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A Place Fit for a Beauty Queen


Actress Sandra Bullock has purchased a Hollywood Hills home for about $1.5 million.

Bullock, 36, plays an FBI agent who goes undercover at a beauty pageant in the movie "Miss Congeniality," released in December.

She made her debut as a TV series star playing Tess McGill in the short-lived 1990 NBC sitcom version of the movie "Working Girl." Her breakthrough screen role was as Annie, the woman recruited to drive the bus in "Speed" (1994).

Since then, Bullock has starred in such movies as "While You Were Sleeping" (1995), "Hope Floats" (1998) and "Forces of Nature" (1999). Bullock, whose late mother was opera singer Helga Bullock, also was a song performer in "Forces of Nature."

She bought a home with three bedrooms in about 3,000 square feet. Her new home is contemporary in style but uses wood extensively in its interiors. The property also has a pool, spa and city views.

Bullock moved to L.A. from New York City in 1989 but has been living recently in Austin, Texas. She also has a home near Jackson, Wyo., where she was headed in December when she was in a small-plane crash. No one was injured.

Bullock is a native of Arlington, Va., but she also spent much of her childhood in Austria and Germany. Her mother, who died last April, was German. Her father, a voice coach from Alabama, is chief executive of Bullock's production company.


Actor Ving Rhames has settled into a Brentwood home he bought before the holidays for just under $5 million.

Rhames, who last year reprised his role of Luther in the John Woo-directed sequel to the movie "Mission: Impossible," co-starred in the movies "Bringing Out the Dead" (1999), "Con Air" (1997), "Striptease" (1996) and "Pulp Fiction" (1994).

When he won a Golden Globe for best actor in a miniseries or TV movie for "Don King: Only in America" (1997), he surprised the audience by presenting the award to fellow nominee Jack Lemmon, who had starred in "12 Angry Men."

Rhames, 39, grew up in Harlem but studied at Juilliard before acting on and off Broadway in the '80s.

He bought a Mediterranean-style home on slightly more than an acre behind gates, with five bedrooms in about 10,000 square feet. Built in the '20s, the home also has a pool, cabana, tennis court and park-like grounds.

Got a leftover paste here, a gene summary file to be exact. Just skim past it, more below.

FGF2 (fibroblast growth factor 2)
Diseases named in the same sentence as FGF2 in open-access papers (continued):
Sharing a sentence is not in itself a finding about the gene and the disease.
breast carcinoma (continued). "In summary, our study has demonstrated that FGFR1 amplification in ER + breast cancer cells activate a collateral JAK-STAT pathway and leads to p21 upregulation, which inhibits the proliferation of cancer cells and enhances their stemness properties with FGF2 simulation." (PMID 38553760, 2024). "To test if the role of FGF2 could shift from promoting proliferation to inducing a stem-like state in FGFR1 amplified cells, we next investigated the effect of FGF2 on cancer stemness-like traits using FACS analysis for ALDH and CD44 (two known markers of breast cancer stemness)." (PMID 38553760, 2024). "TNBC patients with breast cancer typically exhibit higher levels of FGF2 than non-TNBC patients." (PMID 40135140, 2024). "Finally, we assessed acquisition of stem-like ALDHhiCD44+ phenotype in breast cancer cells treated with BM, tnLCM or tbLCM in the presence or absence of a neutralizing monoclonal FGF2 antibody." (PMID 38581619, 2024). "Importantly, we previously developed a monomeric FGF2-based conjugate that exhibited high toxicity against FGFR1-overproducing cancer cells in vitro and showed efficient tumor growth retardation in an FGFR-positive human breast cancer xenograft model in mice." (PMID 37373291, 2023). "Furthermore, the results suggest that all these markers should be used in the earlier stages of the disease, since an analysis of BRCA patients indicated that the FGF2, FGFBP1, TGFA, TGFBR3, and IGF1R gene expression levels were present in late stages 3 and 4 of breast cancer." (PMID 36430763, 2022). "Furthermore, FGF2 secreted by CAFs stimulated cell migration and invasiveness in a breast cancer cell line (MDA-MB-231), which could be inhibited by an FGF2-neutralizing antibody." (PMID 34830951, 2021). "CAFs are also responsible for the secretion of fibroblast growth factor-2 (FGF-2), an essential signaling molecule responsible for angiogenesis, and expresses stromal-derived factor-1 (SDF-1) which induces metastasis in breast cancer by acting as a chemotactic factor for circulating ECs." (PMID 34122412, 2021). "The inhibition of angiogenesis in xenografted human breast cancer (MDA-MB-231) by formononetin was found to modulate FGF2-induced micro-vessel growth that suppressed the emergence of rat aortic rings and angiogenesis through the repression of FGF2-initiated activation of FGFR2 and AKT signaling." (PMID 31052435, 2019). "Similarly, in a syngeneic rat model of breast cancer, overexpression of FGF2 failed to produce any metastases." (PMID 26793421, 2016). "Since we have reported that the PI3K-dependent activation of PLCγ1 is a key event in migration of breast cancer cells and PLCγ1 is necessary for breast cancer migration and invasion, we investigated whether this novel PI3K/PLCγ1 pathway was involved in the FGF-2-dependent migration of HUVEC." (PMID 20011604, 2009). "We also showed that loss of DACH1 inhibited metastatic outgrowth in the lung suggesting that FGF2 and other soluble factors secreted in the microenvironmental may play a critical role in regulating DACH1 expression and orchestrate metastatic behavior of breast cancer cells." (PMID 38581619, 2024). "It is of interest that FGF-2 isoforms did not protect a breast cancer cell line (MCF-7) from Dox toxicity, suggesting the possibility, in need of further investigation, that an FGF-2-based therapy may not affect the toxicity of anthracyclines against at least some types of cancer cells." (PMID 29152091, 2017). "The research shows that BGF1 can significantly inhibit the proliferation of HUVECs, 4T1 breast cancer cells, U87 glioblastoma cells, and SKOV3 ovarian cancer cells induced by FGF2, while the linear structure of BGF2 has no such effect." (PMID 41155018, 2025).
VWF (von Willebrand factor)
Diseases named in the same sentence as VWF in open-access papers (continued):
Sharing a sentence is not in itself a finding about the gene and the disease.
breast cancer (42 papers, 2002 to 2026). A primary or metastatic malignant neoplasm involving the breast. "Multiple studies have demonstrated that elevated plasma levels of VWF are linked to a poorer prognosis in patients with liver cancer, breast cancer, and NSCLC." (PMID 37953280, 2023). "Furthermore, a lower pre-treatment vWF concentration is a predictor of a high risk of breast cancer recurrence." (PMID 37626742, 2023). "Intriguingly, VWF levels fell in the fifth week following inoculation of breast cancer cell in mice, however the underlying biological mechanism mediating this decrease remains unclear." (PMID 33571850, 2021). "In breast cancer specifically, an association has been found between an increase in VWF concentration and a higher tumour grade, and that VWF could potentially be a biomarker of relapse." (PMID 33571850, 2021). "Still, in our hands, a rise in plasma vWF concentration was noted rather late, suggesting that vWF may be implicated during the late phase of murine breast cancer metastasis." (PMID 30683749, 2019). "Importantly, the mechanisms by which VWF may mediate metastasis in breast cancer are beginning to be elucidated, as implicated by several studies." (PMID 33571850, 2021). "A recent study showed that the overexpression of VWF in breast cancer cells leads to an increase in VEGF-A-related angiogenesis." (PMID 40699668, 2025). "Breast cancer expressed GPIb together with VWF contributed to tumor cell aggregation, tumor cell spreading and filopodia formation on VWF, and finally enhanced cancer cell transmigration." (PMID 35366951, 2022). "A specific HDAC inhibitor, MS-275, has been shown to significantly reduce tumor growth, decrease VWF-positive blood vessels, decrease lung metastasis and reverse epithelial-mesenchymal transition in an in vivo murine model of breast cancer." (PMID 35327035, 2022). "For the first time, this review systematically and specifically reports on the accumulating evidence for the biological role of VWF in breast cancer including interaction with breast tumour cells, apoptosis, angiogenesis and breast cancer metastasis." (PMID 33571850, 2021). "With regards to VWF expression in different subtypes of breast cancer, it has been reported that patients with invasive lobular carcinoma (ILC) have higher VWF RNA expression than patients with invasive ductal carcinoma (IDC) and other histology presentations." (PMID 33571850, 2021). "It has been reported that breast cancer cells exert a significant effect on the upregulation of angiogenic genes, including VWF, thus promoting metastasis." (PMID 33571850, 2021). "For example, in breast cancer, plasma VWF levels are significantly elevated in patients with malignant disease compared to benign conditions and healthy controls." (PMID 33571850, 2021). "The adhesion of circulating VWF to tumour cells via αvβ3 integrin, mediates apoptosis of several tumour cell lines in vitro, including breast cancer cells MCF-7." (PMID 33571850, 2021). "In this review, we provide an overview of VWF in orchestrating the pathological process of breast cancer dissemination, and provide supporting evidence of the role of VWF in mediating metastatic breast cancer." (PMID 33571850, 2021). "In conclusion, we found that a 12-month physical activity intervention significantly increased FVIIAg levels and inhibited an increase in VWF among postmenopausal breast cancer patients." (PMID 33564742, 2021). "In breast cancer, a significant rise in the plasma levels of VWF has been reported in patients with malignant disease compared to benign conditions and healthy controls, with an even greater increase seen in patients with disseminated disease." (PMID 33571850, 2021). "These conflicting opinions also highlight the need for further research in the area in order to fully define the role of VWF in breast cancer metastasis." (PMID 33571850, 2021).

Writer-producer-director David Duclon and his wife, Deborah, have listed their Westlake Village estate at $11.5 million.

He has written and produced such TV series as "The Odd Couple," "Happy Days," "Laverne and Shirley," "The Jeffersons," "Silver Spoons," "Punky Brewster," "Family Matters" and "Malcolm & Eddie."

The couple decided to sell the home, which they had built in 1995, to scale down.

The chateau-style estate is on 4.5 acres of landscaped grounds in a gated community. A tree-lined drive leads to the house, which is on a hilltop and has golf-course views.

The house also has five bedroom suites and 11.5 baths in 18,000 square feet. Among its other features are an elevator, a formal library with mahogany cabinets and a fireplace; a pine-paneled family room with a fireplace; a pub with fairway views; and a foyer with a sweeping staircase and crystal chandelier.

The master suite is divided into his and her wings, each with armoires and cabinets, marble steam showers and whirlpool baths. His wing also has an office, kitchenette and balcony. Her wing has leaded-glass windows, twin walk-in closets and a chandelier.

The property has an 1,800-square-foot guest house as well as a pool, spa, five-car garage, sport court and motor court with fountain.

Bob Hurwitz, of Hurwitz-James Co. in Beverly Hills, and Mickey Elliot of Prudential California Realty in Thousand Oaks have the listing.


The historic McAllister-McKenna House has been sold for $1 million, making it the first single-family home in the Old Claremont Village district to be sold for more than six figures.

The Monterey Revival-style house, designed by Marston & Maybury in 1928, was built by Clarence Stover for the A.G. McKenna family.

The McKennas were significant donors to the Claremont Colleges, and A.G. McKenna, who made his money in steel in Pennsylvania, was the force behind the locally known Wednesday Evening Club, a discussion group for men which convened weekly for years in the house. (Claremont Men's College became coeducational in 1976, and the "Men's" was changed to "McKenna" to reflect the longtime support of Donald McKenna, A.G.'s son.)

The stucco home with wood trim has a second-story balcony spanning the length of the house. The 4,100-square-foot house has four bedrooms, a library-den, a basement, an elevator, a butler's pantry and zoned heating with four gravity-flow furnaces.

The house was sold by Helen F. "Jill" McAllister, a Claremont real estate broker who recently remarried and moved to Beverly Hills. The buyers were Michael "Chris" Wahl and his wife, Patti. Their son, Mike, plays with the Green Bay Packers.

The home retains many architecturally significant features and is in excellent condition, but the buyers plan to further restore and upgrade it.

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